Anyway, while I can't remember the title, I do remember the heroine was a daughter of some Russian lord. She's out riding, wearing less than noble clothing, and I think was actually taking a rest on a blanket (in the snow!) when the hero stumbles across her. Thinking she's just a peasant he rapes her. Then he makes his way to her father's home where he's about to go to work as some major knight or solider - something to do with fighting and defending this guy's home and daughter - that the hero just raped - while the lord is away (I think). When he finds out that he raped a nobleman's daughter he spends the rest of the book trying to convince her to marry him since he ruined her and all.

All I can think the entire time I was reading this trainwreck was "Okay, so it's okay for a guy to rape a peasant girl and take her virginity, but because she's a nobleman's daughter now you have to marry her? And why are you falling for this s**t, girl? You should be cutting his penis off with a dull, rusty knife! Not falling in love with him!"

I read it in high school so it was the 90s I read it, but probably published in the 80s. I know 99% of the romances I read at that time had the "punishing kisses" that guys would bestow just to shut a woman up, only to find out they liked kissing her. Though while there would be "forced seduction" - she would usually give some sort of consent. But this was straight out and out rape. He sees her, thinks she's just a nobody, flips her skirts up, rapes her, maybe throws her a blanket, and rides off. And if I remember correctly he does this in front of one of his friends. Surprised now that he didn't "share" her with his buddy.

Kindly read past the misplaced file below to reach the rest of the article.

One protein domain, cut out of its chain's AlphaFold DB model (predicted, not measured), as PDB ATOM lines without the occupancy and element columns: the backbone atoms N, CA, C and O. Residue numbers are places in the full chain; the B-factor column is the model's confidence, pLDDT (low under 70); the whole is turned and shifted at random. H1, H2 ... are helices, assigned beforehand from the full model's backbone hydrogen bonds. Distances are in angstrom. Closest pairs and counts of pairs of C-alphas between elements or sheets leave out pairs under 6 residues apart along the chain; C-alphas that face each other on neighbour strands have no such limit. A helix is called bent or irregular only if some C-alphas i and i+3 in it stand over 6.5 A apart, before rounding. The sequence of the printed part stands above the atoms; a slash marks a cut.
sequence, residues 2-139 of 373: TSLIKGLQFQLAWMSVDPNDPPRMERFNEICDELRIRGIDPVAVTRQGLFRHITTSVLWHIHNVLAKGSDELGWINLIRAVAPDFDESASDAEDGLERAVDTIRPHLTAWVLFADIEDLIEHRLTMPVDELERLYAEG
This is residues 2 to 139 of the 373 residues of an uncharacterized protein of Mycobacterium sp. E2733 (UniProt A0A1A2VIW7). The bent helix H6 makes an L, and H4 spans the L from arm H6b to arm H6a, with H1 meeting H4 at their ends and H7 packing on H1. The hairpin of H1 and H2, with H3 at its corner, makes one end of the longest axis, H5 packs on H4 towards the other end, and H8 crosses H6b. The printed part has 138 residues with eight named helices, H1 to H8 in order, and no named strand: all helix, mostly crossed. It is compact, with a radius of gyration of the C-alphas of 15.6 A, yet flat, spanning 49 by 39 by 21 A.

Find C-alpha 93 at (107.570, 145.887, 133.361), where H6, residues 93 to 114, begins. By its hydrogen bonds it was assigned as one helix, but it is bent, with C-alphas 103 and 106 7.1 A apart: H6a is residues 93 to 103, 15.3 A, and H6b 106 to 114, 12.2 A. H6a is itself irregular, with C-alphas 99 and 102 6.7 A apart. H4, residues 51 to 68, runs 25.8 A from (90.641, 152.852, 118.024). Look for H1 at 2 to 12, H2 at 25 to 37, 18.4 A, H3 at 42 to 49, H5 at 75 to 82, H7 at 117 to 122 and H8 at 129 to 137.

It's one of the worse romances I ever read.

As for Buffy - never cared for her. When I think strong heroine, I think someone more like Alexa Tarrabotti from The Parasol Protectorate series. She kicks butt, still manages to act like a lady, and isn't afraid to go to friends/a support group for help. That's a real strong woman. Not Buffy or her knock offs which are basically nothing more then your stereotypical action hero man without a penis.
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Pan's Wife



Joined: 01 Jul 2009
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PostPosted: Mon Aug 22, 2011 1:47 pm    Post subject: Reply with quote

I'm going with Jude Deveraux’s “Knight in Shining Armor” because I consider it the worst I ever actually finished. There were certainly others, probably much worse, but as DNFs I'm not going to count them. The other reason for this book is that it is by a respected author and others love it while I just don't get what they see in it.